But before making this decision I had to resolve a couple of vintage issues in my mind. Vintage racing is fun, and one of the enjoyable aspects of the hobby is reliving the atmosphere and environment from “back in the day.” For me that meant wearing vintage leather Hi-Point boots, an open-face helmet, old hockey-style shoulder pads, and other early-‘70s era gear. That was part of the fun. But the reality is we’re still racing motorcycles, and we still fall off. While I’m a pretty conservative and thoughtful rider – taking care to stay within my limits and keep my head on straight – there are still times in each race where things can go wrong. And I had to ask myself, “What’s more important – having the look and feel of the ‘70s in my outfit, or taking advantage of the vastly improved technology we have today to minimize my chance of serious injury?”

Giving up the vintage look is not a small matter. It’s not the same to be out on the starting gate with a bunch of ‘74 MX bikes and guys in rugby shirts when you’re decked out in the latest techno-garb. But then again, my goal is to keep riding as long and as healthily as possible, not pose for the best pictures. And then there is the “macho” factor – is all that protective gear really necessary? Anyone who’s ever suffered an SCI will tell you yes. Hell yes. Wear the gear. Get the brace, Whatever. Just take as many steps as you reasonably can to prevent SCIs. We all know riding and racing motorcycles is riskier than babysitting, washing the car, or playing basketball. We all know it’s more dangerous than watching football on TV. But that doesn’t mean we blithely accept the idea of debilitating injury. Bumps, bruises, and even the occasional fracture are part of the game – especially as we get older. But we’ve still got to go to work and make a living. Wheelchairs are not part of the long-term plan.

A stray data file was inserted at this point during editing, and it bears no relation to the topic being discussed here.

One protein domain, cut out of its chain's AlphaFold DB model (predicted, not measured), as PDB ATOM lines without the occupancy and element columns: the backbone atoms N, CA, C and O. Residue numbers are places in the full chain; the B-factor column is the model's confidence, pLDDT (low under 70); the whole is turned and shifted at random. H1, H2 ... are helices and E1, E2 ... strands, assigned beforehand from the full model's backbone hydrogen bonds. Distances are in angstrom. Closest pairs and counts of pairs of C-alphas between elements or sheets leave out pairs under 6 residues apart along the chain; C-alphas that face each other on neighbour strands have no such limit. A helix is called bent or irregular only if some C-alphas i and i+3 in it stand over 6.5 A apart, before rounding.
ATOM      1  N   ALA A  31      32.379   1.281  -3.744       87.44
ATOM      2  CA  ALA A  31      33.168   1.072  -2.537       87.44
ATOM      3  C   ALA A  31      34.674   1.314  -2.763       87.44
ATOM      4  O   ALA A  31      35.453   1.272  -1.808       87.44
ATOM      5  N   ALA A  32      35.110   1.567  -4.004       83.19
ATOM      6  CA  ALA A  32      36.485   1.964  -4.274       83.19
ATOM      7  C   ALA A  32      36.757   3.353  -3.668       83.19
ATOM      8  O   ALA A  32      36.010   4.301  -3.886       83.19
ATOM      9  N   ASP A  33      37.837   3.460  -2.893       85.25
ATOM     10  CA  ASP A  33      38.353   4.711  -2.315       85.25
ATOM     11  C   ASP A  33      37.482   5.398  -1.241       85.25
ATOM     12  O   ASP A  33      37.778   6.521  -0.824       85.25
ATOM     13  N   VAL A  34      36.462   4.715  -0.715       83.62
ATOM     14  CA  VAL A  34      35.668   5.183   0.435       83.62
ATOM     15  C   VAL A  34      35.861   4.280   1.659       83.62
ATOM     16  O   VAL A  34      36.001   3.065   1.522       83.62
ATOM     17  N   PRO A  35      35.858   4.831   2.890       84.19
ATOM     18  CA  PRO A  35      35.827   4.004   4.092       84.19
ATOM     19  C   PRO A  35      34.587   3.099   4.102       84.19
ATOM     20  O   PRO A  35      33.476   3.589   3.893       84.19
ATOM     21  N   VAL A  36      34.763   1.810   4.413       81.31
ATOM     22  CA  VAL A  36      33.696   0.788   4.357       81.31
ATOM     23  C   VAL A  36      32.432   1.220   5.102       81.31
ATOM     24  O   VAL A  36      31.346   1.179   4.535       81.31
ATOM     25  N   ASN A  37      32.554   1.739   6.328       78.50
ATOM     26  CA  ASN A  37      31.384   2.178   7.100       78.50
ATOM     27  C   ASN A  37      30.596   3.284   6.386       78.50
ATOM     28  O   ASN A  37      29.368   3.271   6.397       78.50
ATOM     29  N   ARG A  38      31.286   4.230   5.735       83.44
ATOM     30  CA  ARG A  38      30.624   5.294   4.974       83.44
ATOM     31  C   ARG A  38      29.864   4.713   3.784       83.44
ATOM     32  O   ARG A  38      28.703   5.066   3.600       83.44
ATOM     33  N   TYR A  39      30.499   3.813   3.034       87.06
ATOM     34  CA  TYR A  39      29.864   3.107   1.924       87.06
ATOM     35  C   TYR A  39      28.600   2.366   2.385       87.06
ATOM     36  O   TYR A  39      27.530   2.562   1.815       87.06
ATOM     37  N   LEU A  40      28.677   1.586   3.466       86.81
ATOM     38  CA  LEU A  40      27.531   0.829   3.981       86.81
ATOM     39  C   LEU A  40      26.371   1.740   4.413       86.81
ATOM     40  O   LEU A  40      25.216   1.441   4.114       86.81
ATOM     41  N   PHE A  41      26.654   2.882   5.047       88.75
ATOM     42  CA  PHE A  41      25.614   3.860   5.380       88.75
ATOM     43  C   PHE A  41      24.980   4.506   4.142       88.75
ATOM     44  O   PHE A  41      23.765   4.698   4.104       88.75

I’m guessing there’s not a single motorcycle-related cervical SCI victim today who wouldn’t go back in time and wear a device like the Leatt – proven or not – if they could do so before their accident. Life with an SCI is miserable. Life with a cervical SCI can be worse than death. So I will try to accommodate the vintage fashion police by keeping my helmet white, my pants and jersey plain and unadorned by modern graphics. I’ll keep most of my specialized protective gear under my clothes. But my boots will be modern and among the best our modern technology can provide. My helmet will be a new full-face model with modern features. And my neck will be surrounded by the best device that modern medical research and development has yet devised.

I can still get hurt. I can still suffer an SCI. Hell, I came really close 10 years ago when I broke three vertebrae in my lower back by rolling a pickup truck at 50 MPH – a far worse injury than I ever suffered on a motorcycle. Nothing is perfect. But I’ll feel better knowing I’ve stacked the odds a little bit in my favor. And I suspect my subconscious will let me ride a little freer, a little looser, have a bit more fun. And that’s what this is all about anyway.

The cost of inner conflict

stingley_caoakOn Aug. 12, 1978 Darryl Stingley, a wide receiver for the NFL’s New England Patriots, was leaping for a pass he had no chance of catching. Stingley was airborne, his body almost parallel to the ground, arms outstretched. Jack Tatum, a defensive back for the Oakland Raiders, was running at full speed toward Stingley. Tatum launched himself, missile-like, at Stingley’s head. In one thunderous, perfectly legal collision Tatum’s helmet collided with Stingley’s, and Darryl Stingley’s life changed forever. His 4th and 5th vertebrae were crushed and his spinal cord was severed. (Source: “Darryl Stingley: Happy to be Alive” by Darryl Stingley with Mark Mulvoy.) Stingley would spend the next 29 years, until his death early in 2007, as a quadriplegic.